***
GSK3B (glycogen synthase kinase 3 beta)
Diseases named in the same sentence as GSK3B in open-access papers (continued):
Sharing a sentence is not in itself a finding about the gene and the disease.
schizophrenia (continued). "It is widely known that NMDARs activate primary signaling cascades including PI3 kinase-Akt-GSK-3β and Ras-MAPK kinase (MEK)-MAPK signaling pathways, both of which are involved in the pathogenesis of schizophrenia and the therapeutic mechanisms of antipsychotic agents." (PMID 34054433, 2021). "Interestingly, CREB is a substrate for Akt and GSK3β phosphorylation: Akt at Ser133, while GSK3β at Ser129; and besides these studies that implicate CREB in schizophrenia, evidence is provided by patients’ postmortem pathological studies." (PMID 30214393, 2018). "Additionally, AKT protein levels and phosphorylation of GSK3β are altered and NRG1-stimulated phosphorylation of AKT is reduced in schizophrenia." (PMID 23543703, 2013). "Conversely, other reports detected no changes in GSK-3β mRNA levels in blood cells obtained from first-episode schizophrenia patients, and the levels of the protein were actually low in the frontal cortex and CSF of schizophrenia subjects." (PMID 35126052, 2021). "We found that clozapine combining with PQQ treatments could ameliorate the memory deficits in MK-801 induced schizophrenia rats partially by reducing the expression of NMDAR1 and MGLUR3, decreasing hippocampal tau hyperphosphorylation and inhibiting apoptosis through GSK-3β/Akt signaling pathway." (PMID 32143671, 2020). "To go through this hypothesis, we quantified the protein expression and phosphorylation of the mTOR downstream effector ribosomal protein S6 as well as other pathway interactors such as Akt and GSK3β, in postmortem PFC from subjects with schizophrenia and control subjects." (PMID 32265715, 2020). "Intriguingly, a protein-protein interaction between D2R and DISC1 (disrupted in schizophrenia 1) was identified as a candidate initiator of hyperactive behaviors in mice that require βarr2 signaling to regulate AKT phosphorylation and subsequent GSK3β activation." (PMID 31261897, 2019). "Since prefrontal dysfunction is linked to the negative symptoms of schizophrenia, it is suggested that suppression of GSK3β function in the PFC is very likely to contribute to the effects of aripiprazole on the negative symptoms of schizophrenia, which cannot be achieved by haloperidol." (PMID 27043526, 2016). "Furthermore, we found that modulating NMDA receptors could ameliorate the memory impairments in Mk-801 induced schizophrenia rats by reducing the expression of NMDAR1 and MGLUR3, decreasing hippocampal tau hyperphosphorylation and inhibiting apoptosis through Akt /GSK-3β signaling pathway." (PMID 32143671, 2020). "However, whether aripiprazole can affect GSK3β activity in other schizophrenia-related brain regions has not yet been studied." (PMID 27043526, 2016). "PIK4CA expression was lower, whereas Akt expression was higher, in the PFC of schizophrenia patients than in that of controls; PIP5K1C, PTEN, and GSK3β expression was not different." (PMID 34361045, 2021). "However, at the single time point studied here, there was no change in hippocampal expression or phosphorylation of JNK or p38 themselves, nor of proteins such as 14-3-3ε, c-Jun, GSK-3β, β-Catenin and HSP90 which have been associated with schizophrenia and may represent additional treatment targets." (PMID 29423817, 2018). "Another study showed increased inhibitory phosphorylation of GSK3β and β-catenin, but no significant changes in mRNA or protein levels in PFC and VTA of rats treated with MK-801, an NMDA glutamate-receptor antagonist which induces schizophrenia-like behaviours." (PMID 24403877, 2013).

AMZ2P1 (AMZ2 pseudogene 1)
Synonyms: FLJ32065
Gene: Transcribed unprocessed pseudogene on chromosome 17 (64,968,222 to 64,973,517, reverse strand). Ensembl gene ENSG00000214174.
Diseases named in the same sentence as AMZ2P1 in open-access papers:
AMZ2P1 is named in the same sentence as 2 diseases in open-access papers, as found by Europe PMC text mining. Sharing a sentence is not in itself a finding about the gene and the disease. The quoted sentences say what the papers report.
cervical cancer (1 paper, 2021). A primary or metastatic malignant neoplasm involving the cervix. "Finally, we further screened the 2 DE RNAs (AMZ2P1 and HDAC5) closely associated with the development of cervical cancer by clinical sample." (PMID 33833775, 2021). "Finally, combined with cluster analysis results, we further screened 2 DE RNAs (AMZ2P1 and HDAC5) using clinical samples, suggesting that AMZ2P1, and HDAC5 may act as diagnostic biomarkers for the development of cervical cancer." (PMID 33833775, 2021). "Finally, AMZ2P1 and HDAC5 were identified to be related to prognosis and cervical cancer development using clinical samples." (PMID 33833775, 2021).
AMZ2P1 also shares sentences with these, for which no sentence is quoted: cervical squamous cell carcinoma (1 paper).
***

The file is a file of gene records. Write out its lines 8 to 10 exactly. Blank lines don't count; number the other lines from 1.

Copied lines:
Diseases named in the same sentence as AMZ2P1 in open-access papers:
AMZ2P1 is named in the same sentence as 2 diseases in open-access papers, as found by Europe PMC text mining. Sharing a sentence is not in itself a finding about the gene and the disease. The quoted sentences say what the papers report.
cervical cancer (1 paper, 2021). A primary or metastatic malignant neoplasm involving the cervix. "Finally, we further screened the 2 DE RNAs (AMZ2P1 and HDAC5) closely associated with the development of cervical cancer by clinical sample." (PMID 33833775, 2021). "Finally, combined with cluster analysis results, we further screened 2 DE RNAs (AMZ2P1 and HDAC5) using clinical samples, suggesting that AMZ2P1, and HDAC5 may act as diagnostic biomarkers for the development of cervical cancer." (PMID 33833775, 2021). "Finally, AMZ2P1 and HDAC5 were identified to be related to prognosis and cervical cancer development using clinical samples." (PMID 33833775, 2021).